India joined an elite competition of the world’s naval powers on Friday when it commissioned its first domestically built aircraft carrier, the INS Vikrant.
With the $3 billion Vikrant, India will join only a small number of countries with more than one aircraft carrier or helicopter carrier in service and will become only the third country, after the UK and China, to have a domestically built aircraft carrier in the past. has been in use for three years.
The airline has filled the nation with “new confidence,” Prime Minister Narendra Modi said in a ceremony marked by fanfare at the Cochin Shipyard in India’s southern state of Kerala.
“The goal can be difficult. The challenges can be great. But if India makes a decision, no goal is impossible,” Modi said, before boarding and unfolding the country’s new naval flag.
“Until now, this type of aircraft carrier was only made by developed countries. By participating in this competition, India today took another step towards becoming a developed nation,” Modi said, adding that the Indo-Pacific region remained “a key security priority” for India.
John Bradford, senior fellow at the S. Rajaratnam School of International Studies in Singapore, said India’s dedication to the ship reflected its “long-term vision of preserving a world-class naval power.”
“There are looming questions about an airline’s survivability in the missile era, but major navies – including those of the US, Japan, China and the UK – are doubling their investments in airlines. In that sense, India remains in the race,” said Bradford.
Vikrant joins INS Vikramaditya airline, a refurbished Soviet-era airline purchased from Russia in 2004, in the Indian fleet.
With a displacement of about 40,000 tons, the Vikrant is slightly smaller than the Vikramaditya and the US, China and UK carriers, although it is larger than Japan’s.
But analysts praised its potential firepower.
When its air wing becomes fully operational in the coming years, Vikrant will carry up to 30 aircraft, including MiG-29K fighter jets – which are launched from the ski slope-style deck – and helicopters, as well as defense systems, including surface-to-air missiles.
Powered by four gas turbine engines, the top speed is estimated at 52 mph (52 kph) with a range of 8,600 miles (13,890 kilometers).
“India is sending the message that it has the power, the aircraft carriers and therefore the air force to dominate the far reaches of the Indian Ocean,” said Ajai Shukla, a former Indian military officer turned defense analyst.
Analysts said the new aircraft carrier, and the destroyers and frigates that will eventually form the attack group, also give India options further afield.
“India can both influence and coordinate potential security solutions to regional problems. Having a naval task force with open ocean capability to contribute adds to India’s clout and options. It doesn’t have to participate in a multilateral response, but can do so, or establish a separate independent presence if it wants to,” said Carl Schuster, a former US Navy captain who now teaches at Hawaii Pacific University.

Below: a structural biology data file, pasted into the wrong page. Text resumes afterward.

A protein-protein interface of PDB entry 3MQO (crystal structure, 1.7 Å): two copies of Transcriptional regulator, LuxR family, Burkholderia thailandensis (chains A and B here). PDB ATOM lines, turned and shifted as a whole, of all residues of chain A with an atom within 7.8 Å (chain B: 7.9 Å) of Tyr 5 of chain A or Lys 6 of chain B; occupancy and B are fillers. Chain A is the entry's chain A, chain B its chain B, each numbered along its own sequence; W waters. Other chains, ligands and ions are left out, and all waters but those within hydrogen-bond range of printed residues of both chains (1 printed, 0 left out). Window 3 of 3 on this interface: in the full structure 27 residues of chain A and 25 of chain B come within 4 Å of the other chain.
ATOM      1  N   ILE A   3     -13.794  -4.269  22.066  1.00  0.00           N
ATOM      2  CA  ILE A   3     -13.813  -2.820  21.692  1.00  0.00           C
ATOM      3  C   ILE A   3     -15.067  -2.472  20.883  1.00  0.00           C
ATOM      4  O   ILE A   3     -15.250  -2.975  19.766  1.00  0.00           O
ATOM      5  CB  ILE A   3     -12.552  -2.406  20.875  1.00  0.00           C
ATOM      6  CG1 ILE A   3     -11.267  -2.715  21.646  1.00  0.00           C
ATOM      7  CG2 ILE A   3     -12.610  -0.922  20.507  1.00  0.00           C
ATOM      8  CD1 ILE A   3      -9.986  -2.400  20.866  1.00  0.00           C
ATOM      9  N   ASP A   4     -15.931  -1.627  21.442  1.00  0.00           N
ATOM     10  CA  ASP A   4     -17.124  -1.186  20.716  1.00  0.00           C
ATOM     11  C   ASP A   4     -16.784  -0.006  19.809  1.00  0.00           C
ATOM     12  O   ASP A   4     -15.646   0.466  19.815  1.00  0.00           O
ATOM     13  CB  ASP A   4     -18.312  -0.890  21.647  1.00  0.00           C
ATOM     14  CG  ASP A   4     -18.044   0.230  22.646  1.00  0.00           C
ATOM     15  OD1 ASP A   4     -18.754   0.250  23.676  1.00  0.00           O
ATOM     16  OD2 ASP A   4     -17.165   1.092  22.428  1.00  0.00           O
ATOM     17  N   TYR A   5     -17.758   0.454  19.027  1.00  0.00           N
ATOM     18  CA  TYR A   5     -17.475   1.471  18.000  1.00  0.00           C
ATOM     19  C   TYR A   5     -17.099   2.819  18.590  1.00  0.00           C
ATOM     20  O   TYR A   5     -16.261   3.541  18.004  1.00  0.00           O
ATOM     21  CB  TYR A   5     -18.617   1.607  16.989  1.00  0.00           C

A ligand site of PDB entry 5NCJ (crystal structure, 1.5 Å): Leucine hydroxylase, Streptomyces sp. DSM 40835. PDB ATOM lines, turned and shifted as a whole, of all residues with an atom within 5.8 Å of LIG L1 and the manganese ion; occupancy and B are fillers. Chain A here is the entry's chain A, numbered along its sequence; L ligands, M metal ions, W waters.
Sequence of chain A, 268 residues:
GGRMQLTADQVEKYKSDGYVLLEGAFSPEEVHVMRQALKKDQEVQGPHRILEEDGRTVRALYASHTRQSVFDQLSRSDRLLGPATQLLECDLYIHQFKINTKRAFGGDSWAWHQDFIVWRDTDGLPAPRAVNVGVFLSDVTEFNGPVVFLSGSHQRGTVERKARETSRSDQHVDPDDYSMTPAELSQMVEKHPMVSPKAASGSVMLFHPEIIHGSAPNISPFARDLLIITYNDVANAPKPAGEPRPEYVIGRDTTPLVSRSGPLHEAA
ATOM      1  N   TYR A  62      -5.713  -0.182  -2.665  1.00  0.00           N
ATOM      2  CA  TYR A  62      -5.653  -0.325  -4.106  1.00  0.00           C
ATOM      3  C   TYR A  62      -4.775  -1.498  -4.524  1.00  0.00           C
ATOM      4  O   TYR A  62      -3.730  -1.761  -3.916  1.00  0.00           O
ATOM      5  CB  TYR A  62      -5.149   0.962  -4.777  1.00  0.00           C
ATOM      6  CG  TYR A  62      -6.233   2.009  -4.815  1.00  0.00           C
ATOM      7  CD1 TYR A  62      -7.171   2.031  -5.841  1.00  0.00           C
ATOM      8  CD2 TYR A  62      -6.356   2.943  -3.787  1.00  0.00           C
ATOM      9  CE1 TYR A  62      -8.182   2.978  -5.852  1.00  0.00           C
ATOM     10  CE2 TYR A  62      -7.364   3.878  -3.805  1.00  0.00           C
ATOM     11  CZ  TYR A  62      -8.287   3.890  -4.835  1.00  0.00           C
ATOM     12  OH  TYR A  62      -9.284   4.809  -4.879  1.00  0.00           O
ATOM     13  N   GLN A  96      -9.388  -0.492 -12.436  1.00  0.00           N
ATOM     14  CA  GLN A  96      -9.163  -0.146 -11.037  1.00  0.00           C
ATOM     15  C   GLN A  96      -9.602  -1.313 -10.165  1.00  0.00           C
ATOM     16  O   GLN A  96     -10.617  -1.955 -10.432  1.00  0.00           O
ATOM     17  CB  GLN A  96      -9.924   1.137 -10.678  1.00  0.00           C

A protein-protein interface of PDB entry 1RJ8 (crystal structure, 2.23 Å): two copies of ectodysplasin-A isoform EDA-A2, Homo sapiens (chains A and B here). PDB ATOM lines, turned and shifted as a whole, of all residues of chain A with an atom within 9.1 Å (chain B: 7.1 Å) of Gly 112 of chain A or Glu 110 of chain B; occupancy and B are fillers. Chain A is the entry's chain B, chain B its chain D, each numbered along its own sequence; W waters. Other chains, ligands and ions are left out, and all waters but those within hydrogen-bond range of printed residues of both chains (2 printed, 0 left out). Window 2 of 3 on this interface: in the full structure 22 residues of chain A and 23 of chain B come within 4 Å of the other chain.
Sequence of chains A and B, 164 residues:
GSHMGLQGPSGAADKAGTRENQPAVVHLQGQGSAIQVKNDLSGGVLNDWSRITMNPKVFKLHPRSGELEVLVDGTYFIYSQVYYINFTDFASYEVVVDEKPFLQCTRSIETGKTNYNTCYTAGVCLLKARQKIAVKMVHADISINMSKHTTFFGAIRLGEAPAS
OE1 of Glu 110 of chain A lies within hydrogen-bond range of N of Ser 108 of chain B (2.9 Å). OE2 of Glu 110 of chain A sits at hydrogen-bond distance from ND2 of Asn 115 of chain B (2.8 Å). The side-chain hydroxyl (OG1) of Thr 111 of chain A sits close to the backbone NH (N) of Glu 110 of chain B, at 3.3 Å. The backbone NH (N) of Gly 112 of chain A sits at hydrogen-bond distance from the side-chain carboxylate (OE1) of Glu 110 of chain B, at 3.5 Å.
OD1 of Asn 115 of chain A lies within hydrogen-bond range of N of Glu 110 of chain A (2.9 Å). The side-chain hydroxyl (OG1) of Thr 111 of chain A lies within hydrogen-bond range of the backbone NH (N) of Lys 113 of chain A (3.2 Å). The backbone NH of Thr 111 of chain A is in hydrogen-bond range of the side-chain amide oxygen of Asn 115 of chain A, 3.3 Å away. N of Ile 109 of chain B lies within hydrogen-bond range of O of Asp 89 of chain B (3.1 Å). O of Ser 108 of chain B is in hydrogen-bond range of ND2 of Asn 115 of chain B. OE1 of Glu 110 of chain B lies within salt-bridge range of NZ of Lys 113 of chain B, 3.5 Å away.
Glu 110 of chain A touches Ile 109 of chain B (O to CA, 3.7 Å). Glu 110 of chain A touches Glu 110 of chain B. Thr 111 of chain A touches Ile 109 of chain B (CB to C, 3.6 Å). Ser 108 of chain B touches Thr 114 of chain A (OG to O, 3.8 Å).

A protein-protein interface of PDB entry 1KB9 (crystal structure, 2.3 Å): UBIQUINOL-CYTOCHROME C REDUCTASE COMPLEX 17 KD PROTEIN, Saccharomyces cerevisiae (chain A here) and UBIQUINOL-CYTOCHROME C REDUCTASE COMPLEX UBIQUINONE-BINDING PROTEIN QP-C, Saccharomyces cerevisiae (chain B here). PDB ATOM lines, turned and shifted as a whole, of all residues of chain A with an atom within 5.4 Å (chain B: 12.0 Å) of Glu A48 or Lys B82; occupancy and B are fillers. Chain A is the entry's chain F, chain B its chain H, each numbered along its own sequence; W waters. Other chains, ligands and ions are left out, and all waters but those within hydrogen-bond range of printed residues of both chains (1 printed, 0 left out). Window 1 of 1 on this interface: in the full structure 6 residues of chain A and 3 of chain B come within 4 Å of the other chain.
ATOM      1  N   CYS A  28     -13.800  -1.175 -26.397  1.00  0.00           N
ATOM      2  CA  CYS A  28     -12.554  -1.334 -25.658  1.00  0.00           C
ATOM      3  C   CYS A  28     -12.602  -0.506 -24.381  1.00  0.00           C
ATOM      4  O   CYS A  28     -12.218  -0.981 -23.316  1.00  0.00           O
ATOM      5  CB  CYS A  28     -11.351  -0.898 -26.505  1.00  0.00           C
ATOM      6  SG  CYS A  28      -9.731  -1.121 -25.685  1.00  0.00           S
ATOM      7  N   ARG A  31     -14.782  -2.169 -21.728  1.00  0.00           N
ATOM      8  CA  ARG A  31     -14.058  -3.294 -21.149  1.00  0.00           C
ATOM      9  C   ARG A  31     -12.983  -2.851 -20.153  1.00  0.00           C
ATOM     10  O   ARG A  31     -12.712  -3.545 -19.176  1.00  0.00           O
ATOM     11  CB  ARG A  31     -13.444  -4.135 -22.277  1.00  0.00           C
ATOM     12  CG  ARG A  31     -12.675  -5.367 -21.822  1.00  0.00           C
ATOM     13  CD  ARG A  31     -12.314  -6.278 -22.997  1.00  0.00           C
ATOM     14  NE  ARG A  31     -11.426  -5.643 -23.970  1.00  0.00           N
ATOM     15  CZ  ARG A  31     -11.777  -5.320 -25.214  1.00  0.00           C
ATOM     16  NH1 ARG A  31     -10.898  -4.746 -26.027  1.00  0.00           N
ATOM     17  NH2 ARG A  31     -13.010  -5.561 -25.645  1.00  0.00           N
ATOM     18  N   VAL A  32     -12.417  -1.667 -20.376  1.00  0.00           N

The new airline will enable India to play a greater role in military exercises through the Quadrilateral Security Dialogue, or “Quad”, an informal alliance of the United States, Japan, Australia and India.
For example, the US and Japanese airlines have participated in the annual Malabar exercises attended by Quad members.
Building Vikrant was not easy for India.
The government approved its design and construction in 2003 and the keel was laid in February 2009. The vessel was christened Vikrant – meaning ‘brave’ or ‘victorious’ in Sanskrit – and was launched in August 2013.
But then there were delays: features had to be redesigned, there were problems securing aviation equipment from Russia, and then there was the Covid-19 pandemic.
Still, experts say India will be able to increase its domestic shipbuilding capacity and learn from the experience.
“They now have the expertise to build the next carrier faster and probably with a better design,” Schuster said.
The Indian Navy is considering building a second indigenous aircraft carrier. This is still in the concept phase, but there has been speculation that a new carrier could be in the 65,000-tonne range, roughly the size of Britain’s HMS Queen Elizabeth or China’s second carrier, the Shandong.
China is seen as India’s main naval competitor in the region. With two airlines in service and a third much more advanced airline launched in the past year, China is ahead of India both numerically and technologically, but analysts are giving India an edge in operational aviation experience.
The Indian Navy started operating aircraft carriers in 1961. The first aircraft carrier, which it acquired from the UK, was also called Vikrant. The first Vikrant retired in 1997. A second British-built aircraft carrier, INS Viraat, served in the Indian Navy for 30 years before being decommissioned in 2017.
China’s first aircraft carrier, the Liaoning, was an unfinished Soviet-era ship that Beijing bought from Ukraine in 1998, updated, and finally commissioned in 2012. The first domestically built aircraft carrier, the Shandong, entered service in 2019 and third carrier, Fujian, in June 2022 – an advanced carrier with electromagnetic catapult-assisted launch systems, similar to those used by the US.
“On paper, the new airlines in China have more options in terms of payload and technology than Vikrant. However, India has decades of experience piloting aviation forces, while China is still learning,” said Bradford, the Singapore analyst.
Even with that experience, it could take a year or much longer for Vikrant to be fully up to speed as a fighting force. That is typical for aircraft carriers. America’s newest airline, the USS Gerald Ford, went into service in 2017 and isn’t expected to first deploy until later this year.